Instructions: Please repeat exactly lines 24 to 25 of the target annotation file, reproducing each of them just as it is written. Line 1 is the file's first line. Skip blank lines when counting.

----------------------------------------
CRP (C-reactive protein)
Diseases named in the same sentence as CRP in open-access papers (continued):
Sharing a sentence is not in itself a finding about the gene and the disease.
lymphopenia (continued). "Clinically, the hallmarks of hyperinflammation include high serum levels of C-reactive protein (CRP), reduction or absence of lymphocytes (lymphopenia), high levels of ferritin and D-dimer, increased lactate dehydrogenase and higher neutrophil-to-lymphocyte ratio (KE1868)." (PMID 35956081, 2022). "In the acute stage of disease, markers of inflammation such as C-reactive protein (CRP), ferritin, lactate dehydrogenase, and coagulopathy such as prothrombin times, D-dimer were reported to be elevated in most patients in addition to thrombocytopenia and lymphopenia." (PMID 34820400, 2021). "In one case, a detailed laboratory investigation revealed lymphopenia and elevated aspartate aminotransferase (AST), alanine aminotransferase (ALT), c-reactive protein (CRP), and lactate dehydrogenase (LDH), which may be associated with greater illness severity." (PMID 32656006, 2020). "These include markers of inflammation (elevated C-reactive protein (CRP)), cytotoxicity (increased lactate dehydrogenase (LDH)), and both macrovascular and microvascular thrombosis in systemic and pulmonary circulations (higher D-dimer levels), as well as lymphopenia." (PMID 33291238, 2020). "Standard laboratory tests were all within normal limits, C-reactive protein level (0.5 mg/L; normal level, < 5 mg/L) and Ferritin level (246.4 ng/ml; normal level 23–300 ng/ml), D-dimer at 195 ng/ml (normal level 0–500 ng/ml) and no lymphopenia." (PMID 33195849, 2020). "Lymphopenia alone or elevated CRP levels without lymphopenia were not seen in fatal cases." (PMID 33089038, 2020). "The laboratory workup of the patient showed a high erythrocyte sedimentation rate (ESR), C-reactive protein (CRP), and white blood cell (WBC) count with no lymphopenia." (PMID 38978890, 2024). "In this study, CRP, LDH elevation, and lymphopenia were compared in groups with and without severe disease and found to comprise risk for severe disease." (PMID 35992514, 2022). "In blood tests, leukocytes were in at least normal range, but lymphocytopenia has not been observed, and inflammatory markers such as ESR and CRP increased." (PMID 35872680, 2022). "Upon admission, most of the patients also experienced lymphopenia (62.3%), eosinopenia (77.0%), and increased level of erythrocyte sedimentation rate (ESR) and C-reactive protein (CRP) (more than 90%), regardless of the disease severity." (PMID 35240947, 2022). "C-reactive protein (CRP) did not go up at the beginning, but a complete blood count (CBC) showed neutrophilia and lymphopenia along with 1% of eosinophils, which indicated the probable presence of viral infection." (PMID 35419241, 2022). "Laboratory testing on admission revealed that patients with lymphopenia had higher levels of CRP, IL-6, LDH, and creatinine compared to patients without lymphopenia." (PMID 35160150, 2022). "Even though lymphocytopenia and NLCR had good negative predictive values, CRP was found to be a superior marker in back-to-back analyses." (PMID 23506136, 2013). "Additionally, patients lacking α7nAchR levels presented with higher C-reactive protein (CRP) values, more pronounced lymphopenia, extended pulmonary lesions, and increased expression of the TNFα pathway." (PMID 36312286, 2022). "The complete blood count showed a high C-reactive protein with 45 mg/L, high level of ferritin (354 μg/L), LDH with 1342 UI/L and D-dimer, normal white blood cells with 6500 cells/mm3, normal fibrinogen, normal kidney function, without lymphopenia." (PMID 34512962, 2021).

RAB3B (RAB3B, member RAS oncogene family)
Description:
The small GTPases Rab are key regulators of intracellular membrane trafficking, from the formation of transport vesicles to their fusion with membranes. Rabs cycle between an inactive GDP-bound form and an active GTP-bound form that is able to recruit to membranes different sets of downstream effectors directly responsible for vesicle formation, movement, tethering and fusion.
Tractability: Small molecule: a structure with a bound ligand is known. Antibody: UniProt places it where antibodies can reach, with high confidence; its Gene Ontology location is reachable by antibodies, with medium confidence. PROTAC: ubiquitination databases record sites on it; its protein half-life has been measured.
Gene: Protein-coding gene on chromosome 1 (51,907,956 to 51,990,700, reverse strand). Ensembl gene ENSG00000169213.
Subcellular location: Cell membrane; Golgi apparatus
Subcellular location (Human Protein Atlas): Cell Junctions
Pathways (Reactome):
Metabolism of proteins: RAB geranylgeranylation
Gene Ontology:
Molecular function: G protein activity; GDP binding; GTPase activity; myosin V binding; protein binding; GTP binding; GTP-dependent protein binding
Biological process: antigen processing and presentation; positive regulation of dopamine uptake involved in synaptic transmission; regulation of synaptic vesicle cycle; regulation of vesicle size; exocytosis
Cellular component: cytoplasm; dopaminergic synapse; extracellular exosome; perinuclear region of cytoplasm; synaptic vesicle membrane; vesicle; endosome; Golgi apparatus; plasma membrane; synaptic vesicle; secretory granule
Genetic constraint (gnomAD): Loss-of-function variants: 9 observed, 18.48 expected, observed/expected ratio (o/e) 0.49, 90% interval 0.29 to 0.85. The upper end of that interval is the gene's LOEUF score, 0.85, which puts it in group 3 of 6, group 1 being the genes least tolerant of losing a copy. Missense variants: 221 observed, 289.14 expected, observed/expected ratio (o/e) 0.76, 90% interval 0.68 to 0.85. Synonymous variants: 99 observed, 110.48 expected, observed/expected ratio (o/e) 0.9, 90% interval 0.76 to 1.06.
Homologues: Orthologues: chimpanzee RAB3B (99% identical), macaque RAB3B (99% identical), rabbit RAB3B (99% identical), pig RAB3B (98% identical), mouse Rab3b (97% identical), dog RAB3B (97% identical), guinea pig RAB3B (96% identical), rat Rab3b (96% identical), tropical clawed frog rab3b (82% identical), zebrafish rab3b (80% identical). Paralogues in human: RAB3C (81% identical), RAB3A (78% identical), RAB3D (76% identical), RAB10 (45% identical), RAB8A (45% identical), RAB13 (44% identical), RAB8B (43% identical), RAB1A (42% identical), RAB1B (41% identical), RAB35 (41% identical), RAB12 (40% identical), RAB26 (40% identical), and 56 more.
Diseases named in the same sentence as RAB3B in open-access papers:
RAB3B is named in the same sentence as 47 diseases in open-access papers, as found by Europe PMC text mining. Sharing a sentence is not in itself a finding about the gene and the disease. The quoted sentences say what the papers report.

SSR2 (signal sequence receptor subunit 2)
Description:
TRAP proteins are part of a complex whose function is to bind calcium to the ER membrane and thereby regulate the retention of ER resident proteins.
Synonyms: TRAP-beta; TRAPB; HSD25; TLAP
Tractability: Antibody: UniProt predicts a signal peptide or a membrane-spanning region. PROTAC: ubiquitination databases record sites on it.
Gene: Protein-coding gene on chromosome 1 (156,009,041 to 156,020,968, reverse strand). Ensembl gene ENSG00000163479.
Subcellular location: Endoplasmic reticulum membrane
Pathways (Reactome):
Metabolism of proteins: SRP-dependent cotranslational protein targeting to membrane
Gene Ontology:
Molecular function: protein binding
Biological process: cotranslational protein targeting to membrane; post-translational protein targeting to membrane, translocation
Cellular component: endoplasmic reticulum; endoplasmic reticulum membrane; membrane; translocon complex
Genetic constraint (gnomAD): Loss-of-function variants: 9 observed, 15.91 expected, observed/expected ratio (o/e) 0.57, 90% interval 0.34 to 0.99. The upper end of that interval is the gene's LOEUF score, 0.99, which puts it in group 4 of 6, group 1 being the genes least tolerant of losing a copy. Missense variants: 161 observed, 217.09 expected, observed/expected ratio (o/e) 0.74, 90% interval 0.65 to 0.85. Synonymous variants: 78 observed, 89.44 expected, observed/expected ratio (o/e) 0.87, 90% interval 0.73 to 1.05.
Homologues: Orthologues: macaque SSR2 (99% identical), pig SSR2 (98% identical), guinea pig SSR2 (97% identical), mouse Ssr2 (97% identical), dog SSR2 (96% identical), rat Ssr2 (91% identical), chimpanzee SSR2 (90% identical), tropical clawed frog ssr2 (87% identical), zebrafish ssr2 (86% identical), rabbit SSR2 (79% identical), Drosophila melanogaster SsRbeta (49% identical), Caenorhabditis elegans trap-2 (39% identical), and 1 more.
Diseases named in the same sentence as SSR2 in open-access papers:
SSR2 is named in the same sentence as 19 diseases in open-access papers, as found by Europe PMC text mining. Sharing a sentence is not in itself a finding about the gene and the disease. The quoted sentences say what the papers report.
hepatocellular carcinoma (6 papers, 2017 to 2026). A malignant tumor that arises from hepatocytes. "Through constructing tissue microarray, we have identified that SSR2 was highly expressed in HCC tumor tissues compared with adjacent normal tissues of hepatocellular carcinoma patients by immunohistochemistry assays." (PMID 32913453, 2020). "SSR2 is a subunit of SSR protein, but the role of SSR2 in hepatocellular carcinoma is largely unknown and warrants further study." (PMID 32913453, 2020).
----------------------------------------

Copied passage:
TRAP proteins are part of a complex whose function is to bind calcium to the ER membrane and thereby regulate the retention of ER resident proteins.
Synonyms: TRAP-beta; TRAPB; HSD25; TLAP